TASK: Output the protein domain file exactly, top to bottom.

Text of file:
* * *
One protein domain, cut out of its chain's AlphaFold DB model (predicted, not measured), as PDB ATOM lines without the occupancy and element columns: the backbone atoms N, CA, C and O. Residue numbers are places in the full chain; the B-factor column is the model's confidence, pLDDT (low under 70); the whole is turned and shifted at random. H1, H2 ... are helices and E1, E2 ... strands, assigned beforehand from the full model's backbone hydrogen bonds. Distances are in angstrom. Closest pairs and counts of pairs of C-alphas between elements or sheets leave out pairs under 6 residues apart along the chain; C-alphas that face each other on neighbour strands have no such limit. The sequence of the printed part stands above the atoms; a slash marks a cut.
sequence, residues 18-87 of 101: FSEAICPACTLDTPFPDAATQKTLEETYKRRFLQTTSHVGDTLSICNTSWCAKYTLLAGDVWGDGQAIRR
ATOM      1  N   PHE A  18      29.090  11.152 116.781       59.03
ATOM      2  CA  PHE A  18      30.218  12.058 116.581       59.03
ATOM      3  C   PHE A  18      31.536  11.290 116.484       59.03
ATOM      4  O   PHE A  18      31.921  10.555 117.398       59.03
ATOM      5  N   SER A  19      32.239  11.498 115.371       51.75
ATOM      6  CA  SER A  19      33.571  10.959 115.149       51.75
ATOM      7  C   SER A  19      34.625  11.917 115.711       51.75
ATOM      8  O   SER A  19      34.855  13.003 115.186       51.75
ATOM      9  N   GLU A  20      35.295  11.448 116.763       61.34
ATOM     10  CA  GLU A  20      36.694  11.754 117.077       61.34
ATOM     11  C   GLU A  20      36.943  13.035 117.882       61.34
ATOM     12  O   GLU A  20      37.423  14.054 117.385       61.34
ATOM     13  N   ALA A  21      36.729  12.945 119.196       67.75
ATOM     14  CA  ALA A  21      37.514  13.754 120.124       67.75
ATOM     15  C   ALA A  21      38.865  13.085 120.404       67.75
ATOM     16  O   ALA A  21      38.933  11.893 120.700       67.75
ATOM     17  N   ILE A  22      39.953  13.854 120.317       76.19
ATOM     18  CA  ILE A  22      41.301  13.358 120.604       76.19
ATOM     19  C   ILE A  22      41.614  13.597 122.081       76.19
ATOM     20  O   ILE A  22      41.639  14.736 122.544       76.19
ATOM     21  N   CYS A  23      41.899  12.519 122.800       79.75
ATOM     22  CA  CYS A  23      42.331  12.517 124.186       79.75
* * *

One protein domain, cut out of its chain's AlphaFold DB model (predicted, not measured), as PDB ATOM lines without the occupancy and element columns: the backbone atoms N, CA, C and O. Residue numbers are places in the full chain; the B-factor column is the model's confidence, pLDDT (low under 70); the whole is turned and shifted at random. H1, H2 ... are helices and E1, E2 ... strands, assigned beforehand from the full model's backbone hydrogen bonds. Distances are in angstrom. Closest pairs and counts of pairs of C-alphas between elements or sheets leave out pairs under 6 residues apart along the chain; C-alphas that face each other on neighbour strands have no such limit. The sequence of the printed part stands above the atoms; a slash marks a cut.
sequence, residues 18-87 of 101: FSEAICPACTLDTPFPDAATQKTLEETYKRRFLQTTSHVGDTLSICNTSWCAKYTLLAGDVWGDGQAIRR
ATOM      1  N   PHE A  18      29.090  11.152 116.781       59.03
ATOM      2  CA  PHE A  18      30.218  12.058 116.581       59.03
ATOM      3  C   PHE A  18      31.536  11.290 116.484       59.03
ATOM      4  O   PHE A  18      31.921  10.555 117.398       59.03
ATOM      5  N   SER A  19      32.239  11.498 115.371       51.75
ATOM      6  CA  SER A  19      33.571  10.959 115.149       51.75
ATOM      7  C   SER A  19      34.625  11.917 115.711       51.75
ATOM      8  O   SER A  19      34.855  13.003 115.186       51.75
ATOM      9  N   GLU A  20      35.295  11.448 116.763       61.34
ATOM     10  CA  GLU A  20      36.694  11.754 117.077       61.34
ATOM     11  C   GLU A  20      36.943  13.035 117.882       61.34
ATOM     12  O   GLU A  20      37.423  14.054 117.385       61.34
ATOM     13  N   ALA A  21      36.729  12.945 119.196       67.75
ATOM     14  CA  ALA A  21      37.514  13.754 120.124       67.75
ATOM     15  C   ALA A  21      38.865  13.085 120.404       67.75
ATOM     16  O   ALA A  21      38.933  11.893 120.700       67.75
ATOM     17  N   ILE A  22      39.953  13.854 120.317       76.19
ATOM     18  CA  ILE A  22      41.301  13.358 120.604       76.19
ATOM     19  C   ILE A  22      41.614  13.597 122.081       76.19
ATOM     20  O   ILE A  22      41.639  14.736 122.544       76.19
ATOM     21  N   CYS A  23      41.899  12.519 122.800       79.75
ATOM     22  CA  CYS A  23      42.331  12.517 124.186       79.75